Movie Review -- ‘The Maze Runner’ is a Dystopian Delight
Posted by Brandon Hedges & Matt Barker on Friday, September 19, 2014 at 12:00 AM By Brandon Hedges & Matt Barker / September 19, 2014 Comment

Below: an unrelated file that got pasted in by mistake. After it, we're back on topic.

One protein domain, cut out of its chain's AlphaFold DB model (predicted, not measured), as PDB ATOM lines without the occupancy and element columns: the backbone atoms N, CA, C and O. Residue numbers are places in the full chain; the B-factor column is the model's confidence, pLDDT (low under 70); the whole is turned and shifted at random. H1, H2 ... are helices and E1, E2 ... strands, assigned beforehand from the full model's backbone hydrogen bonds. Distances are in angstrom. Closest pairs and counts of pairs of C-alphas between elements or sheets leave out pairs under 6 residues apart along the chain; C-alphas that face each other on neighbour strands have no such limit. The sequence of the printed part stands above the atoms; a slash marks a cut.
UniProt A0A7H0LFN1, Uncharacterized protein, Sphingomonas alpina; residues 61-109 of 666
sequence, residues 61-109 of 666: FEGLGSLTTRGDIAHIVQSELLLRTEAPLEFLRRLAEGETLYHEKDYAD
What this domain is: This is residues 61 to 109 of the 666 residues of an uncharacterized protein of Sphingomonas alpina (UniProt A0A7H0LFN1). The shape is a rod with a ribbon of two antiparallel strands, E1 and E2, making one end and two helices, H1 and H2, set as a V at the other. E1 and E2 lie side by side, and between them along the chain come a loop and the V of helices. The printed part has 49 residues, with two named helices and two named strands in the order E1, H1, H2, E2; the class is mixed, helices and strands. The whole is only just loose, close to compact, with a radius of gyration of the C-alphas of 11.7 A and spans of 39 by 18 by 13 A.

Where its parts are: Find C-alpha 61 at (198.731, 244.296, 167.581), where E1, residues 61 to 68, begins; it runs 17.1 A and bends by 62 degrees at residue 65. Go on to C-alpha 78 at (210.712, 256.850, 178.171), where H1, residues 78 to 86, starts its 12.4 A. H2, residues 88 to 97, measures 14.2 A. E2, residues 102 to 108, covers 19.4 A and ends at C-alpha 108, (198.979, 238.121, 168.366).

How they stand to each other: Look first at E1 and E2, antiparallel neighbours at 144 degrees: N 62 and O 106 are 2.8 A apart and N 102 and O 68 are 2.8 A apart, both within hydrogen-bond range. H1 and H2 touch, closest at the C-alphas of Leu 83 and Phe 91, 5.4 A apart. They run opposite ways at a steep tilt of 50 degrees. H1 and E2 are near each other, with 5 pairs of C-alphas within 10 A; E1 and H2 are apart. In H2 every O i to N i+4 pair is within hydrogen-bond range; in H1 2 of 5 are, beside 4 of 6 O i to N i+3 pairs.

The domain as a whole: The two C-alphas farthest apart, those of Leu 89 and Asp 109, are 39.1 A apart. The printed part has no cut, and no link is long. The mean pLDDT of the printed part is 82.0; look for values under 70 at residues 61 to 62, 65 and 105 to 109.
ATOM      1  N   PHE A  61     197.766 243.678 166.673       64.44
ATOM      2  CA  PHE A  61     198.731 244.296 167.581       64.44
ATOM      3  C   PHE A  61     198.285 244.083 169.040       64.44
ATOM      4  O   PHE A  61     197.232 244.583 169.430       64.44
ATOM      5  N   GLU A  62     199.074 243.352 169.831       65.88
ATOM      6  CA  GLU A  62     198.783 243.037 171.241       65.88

trailer for The Maze Runner, I said to myself, “More of these movies?” What I mean by “these movies” is another adapted novel set in a dystopian environment involving teenaged heroes and strange rulers (i.e. The Giver, The Hunger Games and Divergent). Now while those themes are present in this movie (based on the first book of author James Dashner's trilogy) – a dystopian setting where something tragic has happened to create a completely different way of life – it can stand on its own two feet. The film opens on our protagonist, Thomas (Dylan O'Brien of MTV’s Teen Wolf), waking up inside of a caged elevator as he hacks up mucus and tries to get his bearings. He is taken out of the cage where he meets “The Gladers,” his future friends and enemies. Gally (Will Poulter of We're the Millers), Alby (Aml Ameen of The Butler), and Newt (Thomas Brodie-Sangster of Love, Actually and Game of Thrones) free him and explain their predicament. “You'll get your name back in a day or so, it's the one thing they let us keep,” Alby tells Thomas. At this point Thomas doesn’t know his own name, something that all the young men have gone through as they’ve been taken up the elevator into a place that seems to be from a sci-fi video game, The Glade, which each day has a door open up into an enormous maze. The boys, who have no recollection of what came before The Glade, survive by working together in a peacful community, in concert with nature and one another. Alby has established a set of rules with Newt as his second-in-command and Gally enforces them. Minho (Ki Hong Lee), is one of the titular “runners” whom Thomas befriends as he learns more about life in The Glade. The movie was well-cast and populated by relative unknowns – the only time I felt taken aback by an actor’s role was Gally, but Poulter soon put my fears to rest by transforming his youthful, doughy face into a bullying menace. Gally makes trouble with Thomas from the start because Thomas has the charisma that Gally lacks. The Maze Runner does well rounding out the characters and their relationships and even features a few strong moments that pulled at my heartstrings. Due to his nature, Thomas is the only one curious enough to wonder about the maze and about possibly finding a way out – the movie puts emphasis on Thomas being special. The Maze Runner wasn't rife with clichés, but they were quite present. The sometimes predictable writing didn't hold the movie back and they seemed to clear up further into the runtime when the action got rolling. As the writing got on track, the visuals never wavered. They were very well done for the monstrous maze, the mysterious enemies (Grievers) and the unique environment of The Glade. Throughout the duration I saw several instances of framing and pictures that reminded me of The Hunger Games. The aforementioned Grievers were just hideous. Normally when scary things happen in movie, like characters being chased by monsters, they usually do something incredibly stupid. That didn't happen in The Maze Runner. I felt like I was in their shoes -- in those situations I couldn’t have come up with a better way to deal. I felt a real presence of danger, which in a movie like this is so important. The unpredictable chaotic ending to the 113-minute running time brought so many questions to my mind, which will certainly be answered in a sequel (that's how Hollywood works). The film is rated PG-13 and has many instances of swearing. Of course, there are also numerous deaths, not all bloody, but nonetheless occasionally gruesome. I had previously feared The Maze Runner was just riding the wave of other movies and might be a cheap rip-off (maybe that’s the trailer not doing it justice), but I came away pleasantly surprised. I would encourage giving the film a go for those who can handle it because it’s a good flick.